In the early 1980s there was growing public awareness that the microcomputer revolution would have a significant effect on everybody’s lives, and there was a brief period in which anything remotely connected with a computer attracted an air of glamour and sophistication. Broadcasters wanted to get in on the act, and produced glowing documentaries on the new technology, enthusiastically crystal-ball-gazing as they did so.
In the UK, the public service BBC broadcaster produced a brace of series’ over the decade probing all corners of the subject as part of the same Computer Literacy Project that gave us Acorn’s BBC Micro, and we are lucky enough that they’ve put them all online so that we can watch them (again, in some cases, if a Hackaday scribe can get away with revealing her age).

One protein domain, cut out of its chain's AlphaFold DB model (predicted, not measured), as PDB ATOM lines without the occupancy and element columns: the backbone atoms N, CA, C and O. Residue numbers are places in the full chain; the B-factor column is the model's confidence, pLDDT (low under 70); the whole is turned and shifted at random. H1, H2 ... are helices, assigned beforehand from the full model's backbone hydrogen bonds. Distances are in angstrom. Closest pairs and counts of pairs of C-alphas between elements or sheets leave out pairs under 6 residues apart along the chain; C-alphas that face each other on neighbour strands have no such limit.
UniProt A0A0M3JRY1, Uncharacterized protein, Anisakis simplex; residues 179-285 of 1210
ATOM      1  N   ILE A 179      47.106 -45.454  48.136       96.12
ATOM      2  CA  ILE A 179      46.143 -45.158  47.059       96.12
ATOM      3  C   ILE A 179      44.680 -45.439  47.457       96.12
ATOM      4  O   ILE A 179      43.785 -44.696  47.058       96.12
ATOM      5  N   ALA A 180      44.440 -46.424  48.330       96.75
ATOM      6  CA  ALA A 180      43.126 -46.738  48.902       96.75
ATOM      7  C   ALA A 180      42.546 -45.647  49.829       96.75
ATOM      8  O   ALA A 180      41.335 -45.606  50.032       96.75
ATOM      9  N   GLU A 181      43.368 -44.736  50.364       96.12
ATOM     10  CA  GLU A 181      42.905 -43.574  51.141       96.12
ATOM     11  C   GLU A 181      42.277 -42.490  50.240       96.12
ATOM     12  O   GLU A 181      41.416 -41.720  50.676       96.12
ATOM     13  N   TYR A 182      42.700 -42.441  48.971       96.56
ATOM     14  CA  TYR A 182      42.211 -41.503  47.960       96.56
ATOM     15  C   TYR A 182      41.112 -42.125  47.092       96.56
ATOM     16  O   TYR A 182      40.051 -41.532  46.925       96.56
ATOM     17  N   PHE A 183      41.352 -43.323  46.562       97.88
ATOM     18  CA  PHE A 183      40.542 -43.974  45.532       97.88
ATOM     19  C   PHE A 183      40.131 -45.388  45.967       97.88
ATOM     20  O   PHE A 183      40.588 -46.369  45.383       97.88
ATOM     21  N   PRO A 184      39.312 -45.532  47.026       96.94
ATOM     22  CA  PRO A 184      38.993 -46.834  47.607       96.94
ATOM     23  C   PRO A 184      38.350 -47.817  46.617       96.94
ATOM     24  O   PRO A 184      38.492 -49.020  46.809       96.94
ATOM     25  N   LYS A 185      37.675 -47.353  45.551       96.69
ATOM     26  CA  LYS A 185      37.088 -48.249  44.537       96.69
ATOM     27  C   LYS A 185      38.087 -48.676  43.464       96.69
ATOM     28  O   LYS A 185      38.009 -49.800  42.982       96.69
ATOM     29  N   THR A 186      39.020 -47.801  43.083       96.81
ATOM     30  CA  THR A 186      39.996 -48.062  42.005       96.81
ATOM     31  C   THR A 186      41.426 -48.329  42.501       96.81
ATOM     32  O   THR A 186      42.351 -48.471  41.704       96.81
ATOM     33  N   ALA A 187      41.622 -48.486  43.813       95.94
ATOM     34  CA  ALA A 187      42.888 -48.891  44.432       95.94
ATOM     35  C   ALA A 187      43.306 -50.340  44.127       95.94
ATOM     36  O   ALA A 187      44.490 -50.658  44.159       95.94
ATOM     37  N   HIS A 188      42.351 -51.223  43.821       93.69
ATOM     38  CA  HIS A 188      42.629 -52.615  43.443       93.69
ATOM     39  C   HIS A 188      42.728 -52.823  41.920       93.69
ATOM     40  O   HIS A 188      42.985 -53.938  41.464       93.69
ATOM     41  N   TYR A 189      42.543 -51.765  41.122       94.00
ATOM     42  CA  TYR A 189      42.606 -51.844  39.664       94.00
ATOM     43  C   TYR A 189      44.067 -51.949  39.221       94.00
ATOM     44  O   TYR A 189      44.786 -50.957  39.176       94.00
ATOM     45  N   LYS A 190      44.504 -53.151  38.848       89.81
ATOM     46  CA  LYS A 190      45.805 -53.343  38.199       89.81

You can see famous shows such as the moment when the presenters experienced a live on-air hack while demonstrating an early online service, but most of it is a fascinating contemporary look at the computers we now enthuse over as retro devices. Will the MSX sweep all before it, for example? (It didn’t).
They seem very dated now with their 8-bit micros (if not just for the word “micro”), synth music, and cheesy graphics. But what does come across is the air of optimism, this was the future, and it was packaged not as a threat, but as a good place to be. Take a look, but make sure you have plenty of time. You may spend a while in front of the screen.
We’ve mentioned int he past another spin-off from the Computer Literacy Project, the Domesday Project.
Thanks [Darren Grant] for the tip.